Wales, like England, is a country that belongs to the United Kingdom. It has its own language, Welsh, which is completely different from the main language of English. Compare: Wales - Cymru. The coastline is rugged and rough, but also has beautiful sandy beaches, for example on the Gower peninsula in the southwest. The area Snowdonia is impressive with its rugged peaks and blue mountain lakes. A challenge for mountaineers, not least because of the climate: very hot or cutting cold and the wettest place in the UK. Castles regularly emerge in the beautiful landscape of Wales, parts of which go back to the Celts, the Romans or the Normans. The majority, however, was built or rebuilt by the English King Edward I who wanted to establish his dominion in Wales in the 13th century. Built mainly along the coast, they form an iron ring that was used to keep the population of Wales under control. Nevertheless, Wales currently has its own parliament building, where certain ordinances for Wales may be issued. The Senedd, as it is called, can be found in Cardiff, a university city and also the capital of Wales. Like many other coastal paths in England, Pembrokeshire Coast Path is also a must for walkers because of its many bays, high cliffs, lighthouses, fishing villages, but also seals, bottlenose dolphins and many bird species.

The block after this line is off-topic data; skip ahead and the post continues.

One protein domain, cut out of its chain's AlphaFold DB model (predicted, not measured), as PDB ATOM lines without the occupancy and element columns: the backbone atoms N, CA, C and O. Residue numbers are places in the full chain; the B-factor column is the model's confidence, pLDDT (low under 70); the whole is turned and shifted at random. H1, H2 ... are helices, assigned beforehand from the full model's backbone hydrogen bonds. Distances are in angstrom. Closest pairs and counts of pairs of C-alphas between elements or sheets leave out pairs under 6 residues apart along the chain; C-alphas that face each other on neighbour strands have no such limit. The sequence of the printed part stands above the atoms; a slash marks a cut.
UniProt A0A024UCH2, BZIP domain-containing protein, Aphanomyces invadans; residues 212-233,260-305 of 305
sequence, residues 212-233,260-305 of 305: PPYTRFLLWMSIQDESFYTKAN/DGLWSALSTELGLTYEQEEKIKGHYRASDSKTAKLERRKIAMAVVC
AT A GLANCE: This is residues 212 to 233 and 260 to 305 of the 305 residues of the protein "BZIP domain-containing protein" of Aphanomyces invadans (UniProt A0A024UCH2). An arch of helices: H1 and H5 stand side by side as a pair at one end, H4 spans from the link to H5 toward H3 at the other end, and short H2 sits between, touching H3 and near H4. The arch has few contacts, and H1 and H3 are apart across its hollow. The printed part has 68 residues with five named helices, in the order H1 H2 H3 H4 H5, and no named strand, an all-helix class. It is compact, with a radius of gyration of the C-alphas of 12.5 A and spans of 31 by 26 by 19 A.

Lannoo’s autoboek – Engeland en Wales
. 1st ed., Tielt-Belgium, Belgium, Lannoo, 2018.

VisitBritain Images, 2020,

October 2, 2020